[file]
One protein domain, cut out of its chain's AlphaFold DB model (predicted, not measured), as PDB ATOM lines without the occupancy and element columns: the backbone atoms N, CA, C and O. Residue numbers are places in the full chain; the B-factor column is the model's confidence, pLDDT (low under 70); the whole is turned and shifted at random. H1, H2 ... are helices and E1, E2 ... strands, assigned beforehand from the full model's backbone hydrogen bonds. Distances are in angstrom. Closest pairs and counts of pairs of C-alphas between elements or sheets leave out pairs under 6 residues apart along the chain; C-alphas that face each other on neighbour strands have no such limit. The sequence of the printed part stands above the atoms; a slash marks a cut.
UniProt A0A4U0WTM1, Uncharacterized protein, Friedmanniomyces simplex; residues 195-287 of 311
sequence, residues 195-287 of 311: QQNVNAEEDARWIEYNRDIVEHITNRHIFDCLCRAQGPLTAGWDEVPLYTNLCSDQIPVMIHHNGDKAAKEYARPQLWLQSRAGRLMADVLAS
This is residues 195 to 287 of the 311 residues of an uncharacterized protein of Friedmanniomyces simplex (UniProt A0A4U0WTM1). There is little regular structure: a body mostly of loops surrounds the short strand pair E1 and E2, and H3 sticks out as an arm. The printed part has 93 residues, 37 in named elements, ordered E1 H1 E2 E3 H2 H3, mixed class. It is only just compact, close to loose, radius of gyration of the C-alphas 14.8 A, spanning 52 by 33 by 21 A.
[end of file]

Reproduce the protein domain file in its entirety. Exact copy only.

One protein domain, cut out of its chain's AlphaFold DB model (predicted, not measured), as PDB ATOM lines without the occupancy and element columns: the backbone atoms N, CA, C and O. Residue numbers are places in the full chain; the B-factor column is the model's confidence, pLDDT (low under 70); the whole is turned and shifted at random. H1, H2 ... are helices and E1, E2 ... strands, assigned beforehand from the full model's backbone hydrogen bonds. Distances are in angstrom. Closest pairs and counts of pairs of C-alphas between elements or sheets leave out pairs under 6 residues apart along the chain; C-alphas that face each other on neighbour strands have no such limit. The sequence of the printed part stands above the atoms; a slash marks a cut.
UniProt A0A4U0WTM1, Uncharacterized protein, Friedmanniomyces simplex; residues 195-287 of 311
sequence, residues 195-287 of 311: QQNVNAEEDARWIEYNRDIVEHITNRHIFDCLCRAQGPLTAGWDEVPLYTNLCSDQIPVMIHHNGDKAAKEYARPQLWLQSRAGRLMADVLAS
This is residues 195 to 287 of the 311 residues of an uncharacterized protein of Friedmanniomyces simplex (UniProt A0A4U0WTM1). There is little regular structure: a body mostly of loops surrounds the short strand pair E1 and E2, and H3 sticks out as an arm. The printed part has 93 residues, 37 in named elements, ordered E1 H1 E2 E3 H2 H3, mixed class. It is only just compact, close to loose, radius of gyration of the C-alphas 14.8 A, spanning 52 by 33 by 21 A.